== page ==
One could of course go on and on with this. It appears that the voting masses are very attracted to the anger evoked by the arguments and declamations of Trump and Sanders. Poll after poll shows that vast numbers of the electorate, on both sides, are very angry at the government, and think that we are on “the wrong track.” What the right track is, they are much less understanding of. The Right hates gridlock in Washington, even though it is their own side that is causing the gridlock, to the extent of threatening to shut down the government every other month, and filibustering every bill they don’t like; or refusing to hold hearings on judges and Supreme Court Justices they disfavor. The Left loved Obama, the fantasy projective candidate of “hope and change,” but he disappointed them; so now they search for another fantasy projective candidate who says, “we need a revolution,” and they have another one waiting in the wings in case this one lets them down as well.
What the supporters of both Trump and Sanders either can’t understand, or are unwilling to, is that they are being sold a bill of goods. Trump will not fix the economy, he will make it infinitely worse, as all free marketers have done throughout our history. And he would be a fascist leader who is capable of starting wars out of his bellicosity, or taking away civil rights en masse. Sanders would not get one of his proposals even to the floor of Congress, much less through it. And he does not tell people that his policies would massively raise tax rates on middle class people in order to reward young people for fueling his movement, by giving them free college tuition.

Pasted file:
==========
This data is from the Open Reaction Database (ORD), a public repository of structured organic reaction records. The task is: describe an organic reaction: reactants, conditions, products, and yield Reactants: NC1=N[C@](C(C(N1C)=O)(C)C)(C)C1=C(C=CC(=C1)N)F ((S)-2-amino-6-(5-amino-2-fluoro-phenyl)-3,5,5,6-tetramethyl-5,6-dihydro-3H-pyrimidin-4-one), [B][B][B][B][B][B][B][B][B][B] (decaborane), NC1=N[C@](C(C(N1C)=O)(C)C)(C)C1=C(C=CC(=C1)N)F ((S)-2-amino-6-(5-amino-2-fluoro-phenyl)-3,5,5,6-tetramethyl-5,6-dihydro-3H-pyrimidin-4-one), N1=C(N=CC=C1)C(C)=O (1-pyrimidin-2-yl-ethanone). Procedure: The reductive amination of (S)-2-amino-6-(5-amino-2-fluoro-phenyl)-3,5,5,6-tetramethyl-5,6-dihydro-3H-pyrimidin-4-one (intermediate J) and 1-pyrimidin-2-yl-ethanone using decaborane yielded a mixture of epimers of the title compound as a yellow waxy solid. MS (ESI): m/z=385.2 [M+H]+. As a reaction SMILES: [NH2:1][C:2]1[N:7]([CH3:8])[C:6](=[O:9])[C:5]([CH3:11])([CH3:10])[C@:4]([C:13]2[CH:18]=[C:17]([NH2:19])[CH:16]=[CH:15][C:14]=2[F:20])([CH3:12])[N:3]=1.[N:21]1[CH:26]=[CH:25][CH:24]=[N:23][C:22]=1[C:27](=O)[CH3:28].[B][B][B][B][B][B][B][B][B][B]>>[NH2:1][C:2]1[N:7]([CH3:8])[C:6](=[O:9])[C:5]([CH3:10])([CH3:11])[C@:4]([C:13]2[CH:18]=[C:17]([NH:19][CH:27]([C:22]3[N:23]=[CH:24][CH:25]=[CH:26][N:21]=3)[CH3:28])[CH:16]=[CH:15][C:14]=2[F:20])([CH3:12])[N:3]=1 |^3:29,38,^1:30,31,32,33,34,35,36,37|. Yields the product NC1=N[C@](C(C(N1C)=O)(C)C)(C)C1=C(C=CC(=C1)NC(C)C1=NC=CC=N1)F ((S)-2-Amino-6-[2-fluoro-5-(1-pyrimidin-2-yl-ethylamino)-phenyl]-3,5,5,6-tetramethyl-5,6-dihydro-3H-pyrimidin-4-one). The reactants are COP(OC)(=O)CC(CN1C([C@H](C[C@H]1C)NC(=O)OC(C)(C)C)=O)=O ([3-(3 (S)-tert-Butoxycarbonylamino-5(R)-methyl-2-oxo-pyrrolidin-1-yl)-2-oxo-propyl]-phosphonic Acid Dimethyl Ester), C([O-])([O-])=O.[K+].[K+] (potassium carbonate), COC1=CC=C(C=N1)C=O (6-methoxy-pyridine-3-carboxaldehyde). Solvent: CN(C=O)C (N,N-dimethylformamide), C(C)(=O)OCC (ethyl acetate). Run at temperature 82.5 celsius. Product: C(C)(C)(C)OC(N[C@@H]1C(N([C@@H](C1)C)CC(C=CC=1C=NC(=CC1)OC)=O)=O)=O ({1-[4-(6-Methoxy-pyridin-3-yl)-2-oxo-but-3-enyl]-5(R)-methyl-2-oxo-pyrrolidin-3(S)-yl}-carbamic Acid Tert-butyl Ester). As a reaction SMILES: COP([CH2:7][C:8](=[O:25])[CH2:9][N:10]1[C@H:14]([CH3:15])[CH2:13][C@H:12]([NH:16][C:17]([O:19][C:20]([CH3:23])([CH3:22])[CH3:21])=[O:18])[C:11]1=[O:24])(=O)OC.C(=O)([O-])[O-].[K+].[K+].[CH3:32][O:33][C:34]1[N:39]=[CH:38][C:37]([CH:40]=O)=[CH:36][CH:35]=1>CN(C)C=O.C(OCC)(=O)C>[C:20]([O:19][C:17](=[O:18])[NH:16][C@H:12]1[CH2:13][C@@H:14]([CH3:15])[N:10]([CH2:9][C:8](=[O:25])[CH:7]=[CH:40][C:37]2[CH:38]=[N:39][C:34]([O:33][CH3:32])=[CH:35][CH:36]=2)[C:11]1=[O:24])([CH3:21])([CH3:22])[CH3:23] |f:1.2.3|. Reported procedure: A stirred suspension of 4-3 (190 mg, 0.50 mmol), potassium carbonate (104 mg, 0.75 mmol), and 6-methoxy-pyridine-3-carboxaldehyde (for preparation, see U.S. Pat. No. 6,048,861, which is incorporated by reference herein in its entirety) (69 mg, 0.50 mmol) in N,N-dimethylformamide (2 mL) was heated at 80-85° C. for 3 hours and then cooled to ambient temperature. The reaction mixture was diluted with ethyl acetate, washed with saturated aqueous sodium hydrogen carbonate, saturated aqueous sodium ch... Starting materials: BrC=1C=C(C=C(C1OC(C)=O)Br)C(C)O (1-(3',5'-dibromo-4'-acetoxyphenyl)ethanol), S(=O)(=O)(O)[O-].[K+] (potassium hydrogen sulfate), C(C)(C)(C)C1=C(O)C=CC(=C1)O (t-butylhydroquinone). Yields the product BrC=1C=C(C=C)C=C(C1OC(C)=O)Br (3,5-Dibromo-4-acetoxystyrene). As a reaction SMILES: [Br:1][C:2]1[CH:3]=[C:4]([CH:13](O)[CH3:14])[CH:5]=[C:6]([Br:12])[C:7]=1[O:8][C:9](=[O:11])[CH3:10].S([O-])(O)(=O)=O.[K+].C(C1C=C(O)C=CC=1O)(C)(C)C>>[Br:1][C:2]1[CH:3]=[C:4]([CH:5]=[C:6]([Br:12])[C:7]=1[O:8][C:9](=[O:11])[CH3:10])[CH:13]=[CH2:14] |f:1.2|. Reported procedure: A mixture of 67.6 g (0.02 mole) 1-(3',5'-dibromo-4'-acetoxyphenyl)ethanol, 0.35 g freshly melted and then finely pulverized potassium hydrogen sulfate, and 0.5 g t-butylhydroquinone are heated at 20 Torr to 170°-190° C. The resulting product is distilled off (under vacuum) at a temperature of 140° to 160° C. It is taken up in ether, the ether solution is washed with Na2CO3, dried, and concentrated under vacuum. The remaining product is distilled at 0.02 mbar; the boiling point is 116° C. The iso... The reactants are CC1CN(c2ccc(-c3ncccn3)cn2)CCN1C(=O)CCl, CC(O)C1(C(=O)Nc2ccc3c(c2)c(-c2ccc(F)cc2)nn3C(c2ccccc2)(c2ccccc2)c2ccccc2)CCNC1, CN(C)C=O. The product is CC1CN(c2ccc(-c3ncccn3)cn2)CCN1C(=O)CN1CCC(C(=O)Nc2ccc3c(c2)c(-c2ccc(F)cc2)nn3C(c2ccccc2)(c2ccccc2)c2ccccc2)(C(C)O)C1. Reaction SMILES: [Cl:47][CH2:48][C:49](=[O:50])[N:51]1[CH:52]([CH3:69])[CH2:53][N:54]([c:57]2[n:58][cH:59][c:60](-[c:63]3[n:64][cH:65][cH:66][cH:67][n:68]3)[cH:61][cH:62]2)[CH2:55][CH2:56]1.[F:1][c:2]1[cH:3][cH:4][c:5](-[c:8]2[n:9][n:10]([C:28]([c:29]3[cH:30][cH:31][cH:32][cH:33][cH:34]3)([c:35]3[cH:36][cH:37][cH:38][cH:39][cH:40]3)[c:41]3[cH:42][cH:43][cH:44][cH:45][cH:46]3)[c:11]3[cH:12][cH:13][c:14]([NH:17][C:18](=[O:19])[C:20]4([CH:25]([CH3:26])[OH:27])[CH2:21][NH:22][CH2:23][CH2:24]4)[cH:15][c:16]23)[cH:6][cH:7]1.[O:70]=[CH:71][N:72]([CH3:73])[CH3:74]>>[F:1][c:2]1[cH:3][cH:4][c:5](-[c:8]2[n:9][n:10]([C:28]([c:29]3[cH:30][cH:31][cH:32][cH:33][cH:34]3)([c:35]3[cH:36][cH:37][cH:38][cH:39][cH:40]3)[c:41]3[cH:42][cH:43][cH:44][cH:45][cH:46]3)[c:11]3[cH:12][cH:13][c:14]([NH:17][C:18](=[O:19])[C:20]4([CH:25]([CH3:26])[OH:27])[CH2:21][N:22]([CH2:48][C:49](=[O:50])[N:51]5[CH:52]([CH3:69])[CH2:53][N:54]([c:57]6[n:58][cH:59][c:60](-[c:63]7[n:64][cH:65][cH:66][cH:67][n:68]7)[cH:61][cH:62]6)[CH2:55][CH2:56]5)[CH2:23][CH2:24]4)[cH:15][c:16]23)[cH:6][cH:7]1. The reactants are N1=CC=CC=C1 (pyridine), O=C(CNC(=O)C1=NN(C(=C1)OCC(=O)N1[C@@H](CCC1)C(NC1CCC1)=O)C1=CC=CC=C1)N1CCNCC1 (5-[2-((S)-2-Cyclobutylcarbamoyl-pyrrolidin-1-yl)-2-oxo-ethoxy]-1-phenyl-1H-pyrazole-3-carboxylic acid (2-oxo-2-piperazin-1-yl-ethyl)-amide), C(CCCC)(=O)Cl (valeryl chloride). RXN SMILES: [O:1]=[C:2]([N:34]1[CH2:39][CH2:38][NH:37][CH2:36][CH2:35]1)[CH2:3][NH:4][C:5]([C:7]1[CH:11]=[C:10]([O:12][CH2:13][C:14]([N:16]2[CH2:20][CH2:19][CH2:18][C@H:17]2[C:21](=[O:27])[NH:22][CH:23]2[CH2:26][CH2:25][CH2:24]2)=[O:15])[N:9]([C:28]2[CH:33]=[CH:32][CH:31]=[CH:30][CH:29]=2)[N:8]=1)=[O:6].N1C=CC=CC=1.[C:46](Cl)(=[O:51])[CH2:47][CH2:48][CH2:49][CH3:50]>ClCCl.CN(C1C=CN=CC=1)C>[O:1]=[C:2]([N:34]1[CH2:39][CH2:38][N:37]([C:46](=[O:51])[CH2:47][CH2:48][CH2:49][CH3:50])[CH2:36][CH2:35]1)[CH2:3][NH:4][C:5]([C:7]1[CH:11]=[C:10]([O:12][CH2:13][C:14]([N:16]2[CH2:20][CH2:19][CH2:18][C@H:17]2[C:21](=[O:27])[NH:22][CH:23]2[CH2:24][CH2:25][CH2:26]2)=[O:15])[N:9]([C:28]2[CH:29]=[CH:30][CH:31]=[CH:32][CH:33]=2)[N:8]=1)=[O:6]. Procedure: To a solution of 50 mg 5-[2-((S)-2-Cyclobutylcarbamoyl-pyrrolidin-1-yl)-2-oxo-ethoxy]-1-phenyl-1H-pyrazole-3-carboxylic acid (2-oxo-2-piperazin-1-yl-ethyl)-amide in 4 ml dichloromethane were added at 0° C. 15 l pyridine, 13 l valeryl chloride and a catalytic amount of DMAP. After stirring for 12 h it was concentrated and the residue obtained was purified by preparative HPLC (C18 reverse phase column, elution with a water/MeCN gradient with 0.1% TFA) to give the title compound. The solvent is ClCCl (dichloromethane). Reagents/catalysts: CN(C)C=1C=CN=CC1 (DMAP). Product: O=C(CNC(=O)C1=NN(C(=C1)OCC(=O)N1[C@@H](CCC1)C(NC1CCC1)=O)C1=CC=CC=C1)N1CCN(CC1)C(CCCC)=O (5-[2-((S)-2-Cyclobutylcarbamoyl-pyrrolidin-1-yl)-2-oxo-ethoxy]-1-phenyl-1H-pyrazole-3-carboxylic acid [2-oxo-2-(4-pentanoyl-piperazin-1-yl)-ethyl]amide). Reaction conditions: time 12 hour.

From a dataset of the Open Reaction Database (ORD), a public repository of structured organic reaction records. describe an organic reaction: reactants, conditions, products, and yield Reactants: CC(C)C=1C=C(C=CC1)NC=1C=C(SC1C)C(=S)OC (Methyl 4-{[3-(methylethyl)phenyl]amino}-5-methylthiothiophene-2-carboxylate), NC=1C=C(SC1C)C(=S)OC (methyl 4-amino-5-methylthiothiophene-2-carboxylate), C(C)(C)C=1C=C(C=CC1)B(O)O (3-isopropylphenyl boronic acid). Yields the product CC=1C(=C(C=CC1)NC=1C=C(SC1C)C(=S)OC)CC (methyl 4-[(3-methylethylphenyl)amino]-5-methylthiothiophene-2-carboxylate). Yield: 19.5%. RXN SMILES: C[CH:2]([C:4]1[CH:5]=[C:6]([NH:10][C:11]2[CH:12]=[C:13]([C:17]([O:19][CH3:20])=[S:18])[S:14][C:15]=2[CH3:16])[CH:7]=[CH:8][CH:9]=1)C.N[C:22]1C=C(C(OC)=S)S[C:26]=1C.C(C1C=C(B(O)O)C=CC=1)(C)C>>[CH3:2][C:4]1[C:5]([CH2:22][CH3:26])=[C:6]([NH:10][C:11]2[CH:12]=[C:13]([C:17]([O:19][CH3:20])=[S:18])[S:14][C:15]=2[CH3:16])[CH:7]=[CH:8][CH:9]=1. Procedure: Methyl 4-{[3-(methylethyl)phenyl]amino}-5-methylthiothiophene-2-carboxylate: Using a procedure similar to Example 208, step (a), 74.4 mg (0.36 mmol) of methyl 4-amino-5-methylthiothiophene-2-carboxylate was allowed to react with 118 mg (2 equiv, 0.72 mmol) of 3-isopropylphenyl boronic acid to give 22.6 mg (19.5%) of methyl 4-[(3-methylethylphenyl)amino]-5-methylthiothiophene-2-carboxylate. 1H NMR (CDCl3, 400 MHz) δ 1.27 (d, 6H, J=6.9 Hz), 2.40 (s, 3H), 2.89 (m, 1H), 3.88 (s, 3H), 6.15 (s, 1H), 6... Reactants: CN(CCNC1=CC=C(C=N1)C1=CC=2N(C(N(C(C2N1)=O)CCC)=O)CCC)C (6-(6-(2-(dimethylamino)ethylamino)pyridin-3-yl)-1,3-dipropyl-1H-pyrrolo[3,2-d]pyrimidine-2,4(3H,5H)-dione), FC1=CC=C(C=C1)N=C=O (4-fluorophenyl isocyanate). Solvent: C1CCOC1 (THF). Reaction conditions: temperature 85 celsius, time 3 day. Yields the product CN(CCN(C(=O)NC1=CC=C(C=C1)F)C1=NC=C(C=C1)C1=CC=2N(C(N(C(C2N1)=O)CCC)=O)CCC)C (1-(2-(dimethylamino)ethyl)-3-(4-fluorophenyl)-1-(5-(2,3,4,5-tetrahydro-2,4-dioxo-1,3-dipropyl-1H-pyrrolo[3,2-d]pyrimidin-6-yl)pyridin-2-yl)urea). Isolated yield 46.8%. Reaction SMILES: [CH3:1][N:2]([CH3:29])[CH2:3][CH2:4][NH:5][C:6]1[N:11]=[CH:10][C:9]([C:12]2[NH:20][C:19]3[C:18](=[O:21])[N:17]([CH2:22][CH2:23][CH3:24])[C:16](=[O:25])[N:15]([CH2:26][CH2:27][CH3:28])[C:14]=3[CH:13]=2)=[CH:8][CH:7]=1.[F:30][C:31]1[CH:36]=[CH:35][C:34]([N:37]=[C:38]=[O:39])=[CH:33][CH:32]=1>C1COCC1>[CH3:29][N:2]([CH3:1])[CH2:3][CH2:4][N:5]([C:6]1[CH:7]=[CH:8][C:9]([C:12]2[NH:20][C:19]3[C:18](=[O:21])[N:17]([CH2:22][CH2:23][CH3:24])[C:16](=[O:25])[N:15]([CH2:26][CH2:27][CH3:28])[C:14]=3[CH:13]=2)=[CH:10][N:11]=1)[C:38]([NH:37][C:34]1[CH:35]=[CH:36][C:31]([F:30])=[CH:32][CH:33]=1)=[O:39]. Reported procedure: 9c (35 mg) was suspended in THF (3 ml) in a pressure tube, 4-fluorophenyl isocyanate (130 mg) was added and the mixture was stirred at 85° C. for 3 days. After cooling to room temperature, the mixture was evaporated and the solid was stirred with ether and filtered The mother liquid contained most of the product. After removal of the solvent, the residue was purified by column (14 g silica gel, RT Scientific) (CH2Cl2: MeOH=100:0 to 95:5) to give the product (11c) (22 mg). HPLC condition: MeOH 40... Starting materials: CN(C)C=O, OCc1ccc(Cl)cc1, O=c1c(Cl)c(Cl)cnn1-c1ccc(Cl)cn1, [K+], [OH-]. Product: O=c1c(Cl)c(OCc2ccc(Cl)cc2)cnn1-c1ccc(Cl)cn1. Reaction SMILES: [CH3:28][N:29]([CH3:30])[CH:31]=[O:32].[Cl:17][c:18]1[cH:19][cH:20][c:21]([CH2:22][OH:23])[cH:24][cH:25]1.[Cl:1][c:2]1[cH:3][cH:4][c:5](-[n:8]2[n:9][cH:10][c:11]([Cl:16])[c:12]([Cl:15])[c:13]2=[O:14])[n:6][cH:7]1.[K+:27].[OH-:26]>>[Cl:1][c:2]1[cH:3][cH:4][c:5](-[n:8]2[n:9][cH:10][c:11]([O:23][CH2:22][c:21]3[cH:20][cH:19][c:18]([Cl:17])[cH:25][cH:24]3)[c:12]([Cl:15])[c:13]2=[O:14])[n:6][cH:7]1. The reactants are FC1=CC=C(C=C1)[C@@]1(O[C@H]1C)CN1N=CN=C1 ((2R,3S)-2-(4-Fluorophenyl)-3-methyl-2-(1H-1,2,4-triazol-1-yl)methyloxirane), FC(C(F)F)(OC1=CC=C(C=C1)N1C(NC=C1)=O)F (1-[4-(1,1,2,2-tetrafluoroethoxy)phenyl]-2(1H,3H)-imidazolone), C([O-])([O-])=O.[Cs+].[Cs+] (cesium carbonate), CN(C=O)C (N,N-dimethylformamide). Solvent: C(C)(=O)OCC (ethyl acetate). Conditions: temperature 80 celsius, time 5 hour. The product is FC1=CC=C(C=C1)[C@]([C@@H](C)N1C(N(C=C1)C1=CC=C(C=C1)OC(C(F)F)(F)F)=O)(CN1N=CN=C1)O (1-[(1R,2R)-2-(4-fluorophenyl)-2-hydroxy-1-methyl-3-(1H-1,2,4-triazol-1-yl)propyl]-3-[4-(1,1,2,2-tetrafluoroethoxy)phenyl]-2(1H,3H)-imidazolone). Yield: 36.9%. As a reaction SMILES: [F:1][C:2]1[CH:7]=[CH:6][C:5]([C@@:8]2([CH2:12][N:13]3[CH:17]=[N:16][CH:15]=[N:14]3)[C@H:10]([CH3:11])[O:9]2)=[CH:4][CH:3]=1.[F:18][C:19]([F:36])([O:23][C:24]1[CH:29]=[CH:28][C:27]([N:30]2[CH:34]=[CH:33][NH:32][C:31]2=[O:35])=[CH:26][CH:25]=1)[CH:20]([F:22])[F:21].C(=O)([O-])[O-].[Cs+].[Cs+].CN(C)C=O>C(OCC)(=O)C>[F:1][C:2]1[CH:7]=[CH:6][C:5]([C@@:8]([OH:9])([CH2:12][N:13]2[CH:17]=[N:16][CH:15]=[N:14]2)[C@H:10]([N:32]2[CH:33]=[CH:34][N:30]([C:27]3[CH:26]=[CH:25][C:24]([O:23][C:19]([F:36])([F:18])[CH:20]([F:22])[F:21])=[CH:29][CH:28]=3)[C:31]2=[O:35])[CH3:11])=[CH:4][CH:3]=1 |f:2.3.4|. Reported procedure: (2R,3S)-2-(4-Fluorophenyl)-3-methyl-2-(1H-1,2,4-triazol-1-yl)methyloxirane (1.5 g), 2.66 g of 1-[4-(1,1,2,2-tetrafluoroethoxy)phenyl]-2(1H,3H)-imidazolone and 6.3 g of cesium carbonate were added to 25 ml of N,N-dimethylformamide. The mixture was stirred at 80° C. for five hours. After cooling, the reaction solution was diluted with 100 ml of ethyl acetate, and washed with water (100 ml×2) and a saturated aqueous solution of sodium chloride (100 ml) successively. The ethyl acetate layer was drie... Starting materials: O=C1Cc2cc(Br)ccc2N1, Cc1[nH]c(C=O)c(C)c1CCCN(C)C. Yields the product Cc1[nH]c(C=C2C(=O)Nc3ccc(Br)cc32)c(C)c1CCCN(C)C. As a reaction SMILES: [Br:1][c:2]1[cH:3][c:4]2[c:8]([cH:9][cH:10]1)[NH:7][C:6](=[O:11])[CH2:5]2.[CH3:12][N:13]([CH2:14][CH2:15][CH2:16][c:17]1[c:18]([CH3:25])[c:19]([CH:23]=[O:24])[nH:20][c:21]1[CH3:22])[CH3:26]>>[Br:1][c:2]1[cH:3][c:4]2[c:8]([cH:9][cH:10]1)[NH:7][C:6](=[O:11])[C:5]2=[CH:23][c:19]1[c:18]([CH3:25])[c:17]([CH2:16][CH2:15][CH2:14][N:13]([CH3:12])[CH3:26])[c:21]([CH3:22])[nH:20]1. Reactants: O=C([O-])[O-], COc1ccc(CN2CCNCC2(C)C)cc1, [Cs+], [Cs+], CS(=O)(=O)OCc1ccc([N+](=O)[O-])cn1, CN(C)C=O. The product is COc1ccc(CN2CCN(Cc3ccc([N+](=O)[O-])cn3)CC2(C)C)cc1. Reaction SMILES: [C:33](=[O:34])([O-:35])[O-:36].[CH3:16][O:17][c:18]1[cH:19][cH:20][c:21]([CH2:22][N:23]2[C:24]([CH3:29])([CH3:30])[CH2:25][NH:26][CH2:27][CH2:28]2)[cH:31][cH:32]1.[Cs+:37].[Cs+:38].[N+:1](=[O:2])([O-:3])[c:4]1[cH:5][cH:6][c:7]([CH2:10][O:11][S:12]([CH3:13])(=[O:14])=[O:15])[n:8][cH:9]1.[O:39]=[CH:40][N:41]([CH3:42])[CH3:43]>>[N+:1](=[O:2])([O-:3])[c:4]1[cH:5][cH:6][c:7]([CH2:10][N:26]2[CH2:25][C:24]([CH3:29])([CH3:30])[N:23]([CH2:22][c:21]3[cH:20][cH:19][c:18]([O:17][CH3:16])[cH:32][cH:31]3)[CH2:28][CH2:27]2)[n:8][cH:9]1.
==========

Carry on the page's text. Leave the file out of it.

Hillary Clinton, who does not call for a revolution, or offer simplistic answers, is not appealing to young voters who apparently have no idea what came before them, or what American history can teach us. She is criticized for sounding careful, not “authentic” in the way that the radical Socialist Sanders or the Fascist Trump do. Hitler and Mussolini were “authentic”; so were the anarchists who put bombs everywhere. Zealots always sound authentic. Rational moderates often do not, by comparison. How does one compete with people who sound sure about everything, and angrily call for some sort of war against those who disagree with them?
Yes, there are things wrong with our economy, and have always been. We absolutely need to try to fix them, even though intelligent people will realize that some of the institutional forces are not just going away, and that we must work around them, or even at times with them. I know that this is not satisfying to people who have learned to seek the quickest and most facile answers.They want a wizard to wave his wand and make everything return to some wholly imagined American Pastoral. But the most famous wizard, the Wizard of Oz, was of course a charlatan, relying on special effects and credulous people to fear and revere him. The lure of the person with the simple explanations and answers, has plagued humans for thousands of years. The disdain of those who try to speak to people as if they are intelligent and nuanced enough to understand that complex problems require complex solutions, is also a human tendency, a very foolish and potentially destructive one.